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Now that you have completed this chapter, let's review some of the new terms, concepts, and ideas that you have learned. You should have a thorough understanding of these principles before moving on to chapter 6.

END USERS (equipment manufacturers, shipbuilders, maintenance personnel, test personnel, and so on) should measure some component parameters upon receipt before installing the component into the fiber optic data link. In addition, they should measure some component parameters after installing or repairing fiber optic components in the field.

LABORATORY MEASUREMENTS of the optical fiber and optical connections performed by end users in the laboratory include attenuation, cutoff wavelength (single mode), bandwidth (multimode), chromatic dispersion, fiber geometry, core diameter, numerical aperture (multimode), mode field diameter (single mode), insertion loss, and reflectance and return loss.

ATTENUATION is the loss of optical power as light travels along the fiber. It is a result of absorption, scattering, bending, and other loss mechanisms.

The LAUNCH SPOT SIZE and the ANGULAR DISTRIBUTION may affect multimode fiber attenuation measurement results by affecting modal distributions.

An UNDERFILLED launch results when the launch spot size and angular distribution are smaller than that of the fiber core.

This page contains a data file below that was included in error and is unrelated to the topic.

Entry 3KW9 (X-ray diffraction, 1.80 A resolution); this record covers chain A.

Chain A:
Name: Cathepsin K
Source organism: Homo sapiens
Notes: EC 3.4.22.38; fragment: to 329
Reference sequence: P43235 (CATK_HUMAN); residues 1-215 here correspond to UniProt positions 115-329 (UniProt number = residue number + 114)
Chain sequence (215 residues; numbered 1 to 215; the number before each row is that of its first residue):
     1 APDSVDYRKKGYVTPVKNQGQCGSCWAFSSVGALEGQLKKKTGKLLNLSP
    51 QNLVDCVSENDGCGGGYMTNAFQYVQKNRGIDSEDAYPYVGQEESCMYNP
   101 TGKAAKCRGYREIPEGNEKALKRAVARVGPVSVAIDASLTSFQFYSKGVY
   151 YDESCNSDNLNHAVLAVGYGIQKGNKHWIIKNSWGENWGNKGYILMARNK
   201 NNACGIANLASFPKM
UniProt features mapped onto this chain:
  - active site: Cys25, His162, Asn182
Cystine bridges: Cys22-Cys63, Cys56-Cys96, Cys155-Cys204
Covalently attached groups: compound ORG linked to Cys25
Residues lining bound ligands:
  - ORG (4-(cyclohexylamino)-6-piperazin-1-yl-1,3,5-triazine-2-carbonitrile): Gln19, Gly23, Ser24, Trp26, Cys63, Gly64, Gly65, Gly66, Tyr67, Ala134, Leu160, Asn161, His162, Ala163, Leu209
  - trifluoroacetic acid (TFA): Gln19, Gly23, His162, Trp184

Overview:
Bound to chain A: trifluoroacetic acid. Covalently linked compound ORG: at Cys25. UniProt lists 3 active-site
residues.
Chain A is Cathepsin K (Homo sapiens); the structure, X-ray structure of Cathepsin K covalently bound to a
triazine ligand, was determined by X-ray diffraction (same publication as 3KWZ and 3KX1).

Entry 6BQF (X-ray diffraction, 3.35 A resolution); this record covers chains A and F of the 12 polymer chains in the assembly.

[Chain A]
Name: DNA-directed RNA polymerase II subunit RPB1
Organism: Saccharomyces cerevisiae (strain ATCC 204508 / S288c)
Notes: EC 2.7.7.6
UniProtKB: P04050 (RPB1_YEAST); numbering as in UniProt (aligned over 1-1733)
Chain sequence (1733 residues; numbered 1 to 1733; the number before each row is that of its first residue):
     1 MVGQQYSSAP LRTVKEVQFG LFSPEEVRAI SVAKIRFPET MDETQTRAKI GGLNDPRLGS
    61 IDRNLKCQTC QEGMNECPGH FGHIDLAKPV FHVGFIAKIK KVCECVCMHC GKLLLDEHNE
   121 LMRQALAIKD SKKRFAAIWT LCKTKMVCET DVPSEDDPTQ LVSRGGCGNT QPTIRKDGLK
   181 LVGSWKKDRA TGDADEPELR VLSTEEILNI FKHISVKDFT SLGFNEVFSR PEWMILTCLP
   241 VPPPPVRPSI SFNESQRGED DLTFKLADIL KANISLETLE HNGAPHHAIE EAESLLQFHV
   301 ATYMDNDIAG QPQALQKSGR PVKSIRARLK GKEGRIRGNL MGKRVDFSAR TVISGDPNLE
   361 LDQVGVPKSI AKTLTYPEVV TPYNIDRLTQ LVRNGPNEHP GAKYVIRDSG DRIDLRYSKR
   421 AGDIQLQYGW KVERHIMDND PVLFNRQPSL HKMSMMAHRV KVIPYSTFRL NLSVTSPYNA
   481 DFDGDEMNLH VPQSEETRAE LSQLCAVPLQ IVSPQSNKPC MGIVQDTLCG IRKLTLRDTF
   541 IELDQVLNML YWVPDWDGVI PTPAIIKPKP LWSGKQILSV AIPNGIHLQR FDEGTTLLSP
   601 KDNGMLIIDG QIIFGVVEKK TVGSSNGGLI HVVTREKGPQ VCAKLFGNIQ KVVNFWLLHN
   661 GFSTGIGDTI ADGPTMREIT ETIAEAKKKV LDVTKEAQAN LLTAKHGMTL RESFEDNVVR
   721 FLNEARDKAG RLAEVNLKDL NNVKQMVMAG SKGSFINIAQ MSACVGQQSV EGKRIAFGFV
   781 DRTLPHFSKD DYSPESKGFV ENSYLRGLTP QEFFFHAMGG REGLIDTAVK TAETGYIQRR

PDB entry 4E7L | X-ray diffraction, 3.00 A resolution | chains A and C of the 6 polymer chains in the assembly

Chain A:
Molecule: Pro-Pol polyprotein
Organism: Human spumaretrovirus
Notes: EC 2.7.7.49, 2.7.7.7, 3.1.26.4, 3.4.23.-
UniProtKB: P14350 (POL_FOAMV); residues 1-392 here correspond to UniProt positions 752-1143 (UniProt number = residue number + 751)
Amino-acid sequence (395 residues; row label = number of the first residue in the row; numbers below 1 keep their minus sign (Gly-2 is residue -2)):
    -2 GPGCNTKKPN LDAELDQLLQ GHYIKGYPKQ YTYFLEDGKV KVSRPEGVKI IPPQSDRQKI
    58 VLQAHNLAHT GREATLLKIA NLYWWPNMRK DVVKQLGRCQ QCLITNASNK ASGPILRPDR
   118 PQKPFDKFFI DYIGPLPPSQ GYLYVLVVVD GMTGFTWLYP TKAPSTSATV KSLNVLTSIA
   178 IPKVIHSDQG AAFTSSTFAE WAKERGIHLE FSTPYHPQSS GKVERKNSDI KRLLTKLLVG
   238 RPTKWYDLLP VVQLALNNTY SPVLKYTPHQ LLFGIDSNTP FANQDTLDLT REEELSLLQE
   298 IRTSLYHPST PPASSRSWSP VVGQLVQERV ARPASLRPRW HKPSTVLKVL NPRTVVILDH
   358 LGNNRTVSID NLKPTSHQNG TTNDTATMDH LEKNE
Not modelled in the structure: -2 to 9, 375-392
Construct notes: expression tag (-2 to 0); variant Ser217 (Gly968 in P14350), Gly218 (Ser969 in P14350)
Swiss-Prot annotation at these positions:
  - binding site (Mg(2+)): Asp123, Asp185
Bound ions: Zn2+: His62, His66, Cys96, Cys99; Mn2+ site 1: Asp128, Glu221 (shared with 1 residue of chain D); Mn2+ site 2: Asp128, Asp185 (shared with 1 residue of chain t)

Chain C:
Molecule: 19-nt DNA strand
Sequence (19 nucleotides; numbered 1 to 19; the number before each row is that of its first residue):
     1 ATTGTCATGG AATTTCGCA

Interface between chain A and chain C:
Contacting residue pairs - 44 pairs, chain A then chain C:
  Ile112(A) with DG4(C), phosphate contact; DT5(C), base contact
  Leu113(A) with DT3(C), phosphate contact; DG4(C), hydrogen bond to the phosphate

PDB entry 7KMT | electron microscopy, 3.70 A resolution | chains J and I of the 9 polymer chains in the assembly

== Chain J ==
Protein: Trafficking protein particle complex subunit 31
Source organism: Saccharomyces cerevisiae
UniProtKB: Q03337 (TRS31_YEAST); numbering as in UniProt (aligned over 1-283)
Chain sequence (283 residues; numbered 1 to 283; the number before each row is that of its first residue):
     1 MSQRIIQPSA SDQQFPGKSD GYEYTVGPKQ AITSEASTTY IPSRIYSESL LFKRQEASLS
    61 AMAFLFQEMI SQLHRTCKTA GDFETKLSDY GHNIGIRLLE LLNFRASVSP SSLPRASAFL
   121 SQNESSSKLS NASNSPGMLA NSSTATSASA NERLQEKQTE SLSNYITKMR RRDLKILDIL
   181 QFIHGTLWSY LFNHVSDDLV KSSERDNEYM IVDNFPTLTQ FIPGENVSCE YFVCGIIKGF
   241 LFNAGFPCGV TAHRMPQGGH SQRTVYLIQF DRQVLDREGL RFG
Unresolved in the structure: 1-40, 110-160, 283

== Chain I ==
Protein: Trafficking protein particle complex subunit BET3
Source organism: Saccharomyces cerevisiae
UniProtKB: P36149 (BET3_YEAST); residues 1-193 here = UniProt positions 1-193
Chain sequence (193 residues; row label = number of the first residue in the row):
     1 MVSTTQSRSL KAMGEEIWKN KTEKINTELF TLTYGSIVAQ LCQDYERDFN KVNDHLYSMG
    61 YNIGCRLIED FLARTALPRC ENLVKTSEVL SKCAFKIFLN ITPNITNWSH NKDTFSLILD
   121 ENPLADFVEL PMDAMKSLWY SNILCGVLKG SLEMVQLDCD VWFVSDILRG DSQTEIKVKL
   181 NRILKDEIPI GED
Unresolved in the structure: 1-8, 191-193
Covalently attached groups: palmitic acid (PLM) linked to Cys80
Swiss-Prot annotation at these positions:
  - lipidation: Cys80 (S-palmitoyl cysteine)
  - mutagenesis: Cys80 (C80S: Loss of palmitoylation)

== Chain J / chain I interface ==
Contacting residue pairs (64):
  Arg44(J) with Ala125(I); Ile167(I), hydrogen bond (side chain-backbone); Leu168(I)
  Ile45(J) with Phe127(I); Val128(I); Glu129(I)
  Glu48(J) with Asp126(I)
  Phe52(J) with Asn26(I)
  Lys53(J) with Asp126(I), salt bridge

An OVERFILLED launch condition occurs when the launch spot size and angular distribution are larger than that of the fiber core.

A CLADDING-MODE STRIPPER is a device that removes any cladding mode power from the fiber.

A MODE FILTER is a device that attenuates a specific mode or modes propagating in the core of an optical fiber.

The CUTOFF WAVELENGTH of a single mode fiber is the wavelength above which the fiber propagates only the fundamental mode. The cutoff wavelength of a single mode fiber varies according to the fiber's radius of curvature and length. The fiber cutoff wavelength (λcf) will generally be higher than the cable cutoff wavelength (λcc).

PULSE DISTORTION is the spreading of the light pulse as it travels along the fiber caused by dispersion. It reduces the bandwidth, or information-carrying capacity, of an optical fiber.

Two BASIC TECHNIQUES are used for measuring the modal bandwidth of an optical fiber. The first characterizes dispersion by measuring the IMPULSE RESPONSE h(t) of the fiber in the time domain. The second characterizes modal dispersion by measuring the BASEBAND Frequency response H(f) of the fiber in the frequency domain.